Even after his team lost 49-14 to Buford on Friday night, Ballards' Warriors are still in the thick of playoff hunt in Region 7-AAA at 2-1 with an overall record of 4-2.

"We've been getting our guys in the weight room," Ballard said. "We've been working hard to get stronger."

Also helping his team gain strength and experience is the installation of a ninth-grade team to go along with his JV program. Those ninth grades also benefitted from a new weight room installed at the middle school to help them get a head start on their weight lifting.

"We're trying to put things into place to be competitive," Ballard said, who also acknowledged that his experience at the larger Peachtree Ridge and Tucker have been invaluable in revamping White County. "We have what it takes to build a program. It's a process and it takes time but we're going in the right direction."

Lions' ground game thrives in Davis' absence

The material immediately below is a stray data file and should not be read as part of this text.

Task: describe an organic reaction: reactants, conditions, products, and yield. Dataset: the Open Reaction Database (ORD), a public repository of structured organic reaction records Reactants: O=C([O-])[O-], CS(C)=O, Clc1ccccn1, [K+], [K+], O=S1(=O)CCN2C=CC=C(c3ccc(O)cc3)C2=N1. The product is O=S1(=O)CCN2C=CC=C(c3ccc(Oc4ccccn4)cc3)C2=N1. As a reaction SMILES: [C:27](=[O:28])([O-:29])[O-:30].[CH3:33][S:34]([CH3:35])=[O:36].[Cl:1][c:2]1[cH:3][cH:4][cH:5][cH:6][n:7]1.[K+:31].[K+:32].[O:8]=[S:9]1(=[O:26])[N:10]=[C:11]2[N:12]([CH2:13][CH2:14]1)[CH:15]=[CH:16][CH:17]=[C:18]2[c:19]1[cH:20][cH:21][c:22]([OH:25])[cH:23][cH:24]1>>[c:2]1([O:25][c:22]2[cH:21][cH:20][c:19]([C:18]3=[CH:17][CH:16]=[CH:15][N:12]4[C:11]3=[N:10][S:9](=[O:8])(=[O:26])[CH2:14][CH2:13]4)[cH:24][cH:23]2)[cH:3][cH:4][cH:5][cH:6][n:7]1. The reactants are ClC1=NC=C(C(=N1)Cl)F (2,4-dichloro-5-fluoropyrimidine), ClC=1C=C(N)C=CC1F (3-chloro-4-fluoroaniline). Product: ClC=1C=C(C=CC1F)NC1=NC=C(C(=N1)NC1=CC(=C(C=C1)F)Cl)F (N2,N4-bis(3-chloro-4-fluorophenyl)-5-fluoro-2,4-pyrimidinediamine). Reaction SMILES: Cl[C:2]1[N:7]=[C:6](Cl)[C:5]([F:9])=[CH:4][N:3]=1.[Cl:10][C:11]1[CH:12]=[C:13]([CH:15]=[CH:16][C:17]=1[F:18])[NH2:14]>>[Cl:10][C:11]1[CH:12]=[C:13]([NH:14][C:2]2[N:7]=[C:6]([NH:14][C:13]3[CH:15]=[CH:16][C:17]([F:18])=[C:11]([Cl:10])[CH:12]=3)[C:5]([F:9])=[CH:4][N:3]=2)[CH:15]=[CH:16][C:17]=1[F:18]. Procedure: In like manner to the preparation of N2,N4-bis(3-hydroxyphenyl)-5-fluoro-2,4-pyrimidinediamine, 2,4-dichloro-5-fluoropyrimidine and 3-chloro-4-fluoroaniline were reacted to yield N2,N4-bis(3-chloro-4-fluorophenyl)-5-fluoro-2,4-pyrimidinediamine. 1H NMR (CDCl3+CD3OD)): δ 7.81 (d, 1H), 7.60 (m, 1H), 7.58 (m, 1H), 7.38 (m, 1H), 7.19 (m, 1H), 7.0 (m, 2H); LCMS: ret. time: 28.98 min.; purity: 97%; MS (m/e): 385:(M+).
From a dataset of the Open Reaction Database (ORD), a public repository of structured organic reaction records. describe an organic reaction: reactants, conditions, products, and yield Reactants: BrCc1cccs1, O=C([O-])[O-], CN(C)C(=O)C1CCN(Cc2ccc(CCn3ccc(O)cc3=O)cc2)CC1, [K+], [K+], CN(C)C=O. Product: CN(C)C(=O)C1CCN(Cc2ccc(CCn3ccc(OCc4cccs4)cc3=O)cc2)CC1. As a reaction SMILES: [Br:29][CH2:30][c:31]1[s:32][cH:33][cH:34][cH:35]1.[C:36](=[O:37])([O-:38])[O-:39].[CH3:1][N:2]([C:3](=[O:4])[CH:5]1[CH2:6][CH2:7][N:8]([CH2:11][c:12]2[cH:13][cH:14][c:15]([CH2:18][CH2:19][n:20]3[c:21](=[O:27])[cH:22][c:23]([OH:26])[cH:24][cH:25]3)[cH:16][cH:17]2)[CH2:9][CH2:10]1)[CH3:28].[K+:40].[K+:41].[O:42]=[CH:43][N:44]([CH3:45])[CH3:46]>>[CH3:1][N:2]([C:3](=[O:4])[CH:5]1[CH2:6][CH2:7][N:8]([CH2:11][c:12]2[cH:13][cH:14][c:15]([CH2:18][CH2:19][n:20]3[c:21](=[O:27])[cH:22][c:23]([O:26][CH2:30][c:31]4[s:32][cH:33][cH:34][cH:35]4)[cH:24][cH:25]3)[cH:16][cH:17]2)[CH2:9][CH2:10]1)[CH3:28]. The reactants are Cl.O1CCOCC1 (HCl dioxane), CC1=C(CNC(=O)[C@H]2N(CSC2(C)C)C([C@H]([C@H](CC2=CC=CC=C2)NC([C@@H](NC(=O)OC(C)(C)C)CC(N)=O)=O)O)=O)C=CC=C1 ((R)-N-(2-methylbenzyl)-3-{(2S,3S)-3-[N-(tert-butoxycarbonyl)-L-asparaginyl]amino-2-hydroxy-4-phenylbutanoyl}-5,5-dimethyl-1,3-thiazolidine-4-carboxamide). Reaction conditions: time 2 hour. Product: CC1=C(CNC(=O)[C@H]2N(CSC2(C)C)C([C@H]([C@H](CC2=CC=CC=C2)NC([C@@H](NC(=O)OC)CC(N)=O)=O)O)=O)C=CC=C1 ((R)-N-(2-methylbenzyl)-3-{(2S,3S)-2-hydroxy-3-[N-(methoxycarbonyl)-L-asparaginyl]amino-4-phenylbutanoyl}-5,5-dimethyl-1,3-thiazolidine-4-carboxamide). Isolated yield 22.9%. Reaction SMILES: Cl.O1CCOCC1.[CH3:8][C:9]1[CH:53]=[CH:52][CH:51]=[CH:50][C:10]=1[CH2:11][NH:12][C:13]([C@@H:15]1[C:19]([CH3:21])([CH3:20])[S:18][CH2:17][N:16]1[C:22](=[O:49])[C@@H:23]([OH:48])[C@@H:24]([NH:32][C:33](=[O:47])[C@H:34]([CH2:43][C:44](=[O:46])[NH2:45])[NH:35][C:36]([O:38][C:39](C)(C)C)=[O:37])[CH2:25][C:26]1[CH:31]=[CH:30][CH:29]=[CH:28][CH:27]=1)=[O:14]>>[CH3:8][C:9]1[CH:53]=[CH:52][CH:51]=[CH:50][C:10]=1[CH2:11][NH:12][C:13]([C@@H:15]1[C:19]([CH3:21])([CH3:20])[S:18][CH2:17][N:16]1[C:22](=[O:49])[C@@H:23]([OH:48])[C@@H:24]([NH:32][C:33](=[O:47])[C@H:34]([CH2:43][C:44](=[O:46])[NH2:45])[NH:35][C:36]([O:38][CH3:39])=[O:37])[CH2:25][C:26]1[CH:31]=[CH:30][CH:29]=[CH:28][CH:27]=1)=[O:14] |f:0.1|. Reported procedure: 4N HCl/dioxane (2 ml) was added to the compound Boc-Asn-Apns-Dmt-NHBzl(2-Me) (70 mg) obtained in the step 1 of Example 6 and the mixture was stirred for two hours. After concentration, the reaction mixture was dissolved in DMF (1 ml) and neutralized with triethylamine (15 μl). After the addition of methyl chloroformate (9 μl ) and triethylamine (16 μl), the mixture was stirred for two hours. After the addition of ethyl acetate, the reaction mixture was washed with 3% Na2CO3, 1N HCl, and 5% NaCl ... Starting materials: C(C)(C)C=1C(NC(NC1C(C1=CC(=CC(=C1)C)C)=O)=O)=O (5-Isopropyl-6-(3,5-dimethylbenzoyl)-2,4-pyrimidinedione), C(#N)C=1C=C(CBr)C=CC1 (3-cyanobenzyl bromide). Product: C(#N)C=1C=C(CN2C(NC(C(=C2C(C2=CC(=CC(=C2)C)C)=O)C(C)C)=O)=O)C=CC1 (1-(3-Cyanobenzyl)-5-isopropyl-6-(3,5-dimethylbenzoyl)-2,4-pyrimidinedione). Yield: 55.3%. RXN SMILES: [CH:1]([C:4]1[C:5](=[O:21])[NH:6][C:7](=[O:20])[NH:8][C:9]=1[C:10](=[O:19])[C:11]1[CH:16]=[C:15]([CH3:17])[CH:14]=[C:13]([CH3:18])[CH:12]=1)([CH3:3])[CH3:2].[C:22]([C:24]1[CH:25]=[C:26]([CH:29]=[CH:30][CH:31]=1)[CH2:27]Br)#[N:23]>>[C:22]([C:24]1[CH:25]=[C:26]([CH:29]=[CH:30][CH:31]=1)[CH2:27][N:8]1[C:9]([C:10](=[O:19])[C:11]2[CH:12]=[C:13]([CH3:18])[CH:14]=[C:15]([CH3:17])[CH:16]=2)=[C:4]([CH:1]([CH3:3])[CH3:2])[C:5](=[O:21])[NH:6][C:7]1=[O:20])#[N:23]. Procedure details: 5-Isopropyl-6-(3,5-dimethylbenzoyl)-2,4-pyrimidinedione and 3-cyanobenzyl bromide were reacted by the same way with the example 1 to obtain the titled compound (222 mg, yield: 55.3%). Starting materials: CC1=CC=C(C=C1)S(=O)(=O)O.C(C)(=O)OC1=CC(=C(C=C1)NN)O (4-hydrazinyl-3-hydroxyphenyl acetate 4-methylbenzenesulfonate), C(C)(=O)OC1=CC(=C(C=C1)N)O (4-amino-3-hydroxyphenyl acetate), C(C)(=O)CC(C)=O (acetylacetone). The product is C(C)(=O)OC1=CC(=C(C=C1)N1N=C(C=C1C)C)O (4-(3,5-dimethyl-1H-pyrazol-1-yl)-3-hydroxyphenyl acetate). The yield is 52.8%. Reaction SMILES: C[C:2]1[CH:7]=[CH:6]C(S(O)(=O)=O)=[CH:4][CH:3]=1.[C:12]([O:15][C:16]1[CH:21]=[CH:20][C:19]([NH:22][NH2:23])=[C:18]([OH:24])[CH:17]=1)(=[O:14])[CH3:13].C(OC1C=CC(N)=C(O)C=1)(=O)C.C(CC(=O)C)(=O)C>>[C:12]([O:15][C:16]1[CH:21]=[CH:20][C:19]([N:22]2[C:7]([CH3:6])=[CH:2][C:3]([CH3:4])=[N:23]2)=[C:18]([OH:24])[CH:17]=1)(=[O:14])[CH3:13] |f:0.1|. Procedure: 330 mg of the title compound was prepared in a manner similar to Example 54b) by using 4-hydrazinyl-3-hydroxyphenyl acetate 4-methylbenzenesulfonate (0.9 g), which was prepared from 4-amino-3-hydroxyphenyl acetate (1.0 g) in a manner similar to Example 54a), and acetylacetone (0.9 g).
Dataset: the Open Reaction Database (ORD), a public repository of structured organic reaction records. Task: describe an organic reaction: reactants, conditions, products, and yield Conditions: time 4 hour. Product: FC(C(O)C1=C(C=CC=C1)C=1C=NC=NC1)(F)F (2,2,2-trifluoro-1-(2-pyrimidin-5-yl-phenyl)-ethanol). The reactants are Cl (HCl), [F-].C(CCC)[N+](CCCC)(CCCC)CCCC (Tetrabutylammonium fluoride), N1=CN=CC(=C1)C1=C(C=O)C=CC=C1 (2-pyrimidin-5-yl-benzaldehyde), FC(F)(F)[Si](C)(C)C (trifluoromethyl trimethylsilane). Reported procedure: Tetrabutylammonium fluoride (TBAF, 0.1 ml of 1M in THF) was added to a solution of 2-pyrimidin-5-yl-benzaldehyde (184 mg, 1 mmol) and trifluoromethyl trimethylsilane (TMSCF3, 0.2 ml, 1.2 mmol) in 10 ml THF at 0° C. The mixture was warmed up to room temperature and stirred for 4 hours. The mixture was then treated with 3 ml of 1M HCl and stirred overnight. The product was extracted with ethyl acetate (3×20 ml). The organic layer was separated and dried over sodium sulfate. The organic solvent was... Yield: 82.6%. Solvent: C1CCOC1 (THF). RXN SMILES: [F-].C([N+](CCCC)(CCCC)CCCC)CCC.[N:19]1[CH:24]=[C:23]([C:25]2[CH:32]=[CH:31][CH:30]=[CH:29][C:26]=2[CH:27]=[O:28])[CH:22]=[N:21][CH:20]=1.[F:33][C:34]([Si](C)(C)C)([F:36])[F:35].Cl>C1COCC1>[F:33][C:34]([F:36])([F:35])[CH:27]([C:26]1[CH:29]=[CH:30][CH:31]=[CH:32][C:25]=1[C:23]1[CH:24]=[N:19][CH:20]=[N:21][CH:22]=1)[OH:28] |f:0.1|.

Peachtree Ridge went into Friday's key region matchup with Mountain View without one of its top rushers, junior Walden Davis. The 5-foot-11, 170-pound junior was held out due to injury. So the Lions leaned more heavily on Jordan Ellis in the game.

A combination of hard running and great blocking helped Ellis put up some great numbers. The junior got only three carries for 12 yards in the first quarter, but he finished the first half with 137 yards and a touchdown on 17 carries en route to a 10-6 Lions lead at the half. Ellis kept going in the second half, finishing with 207 yards and three touchdowns on 27 carries.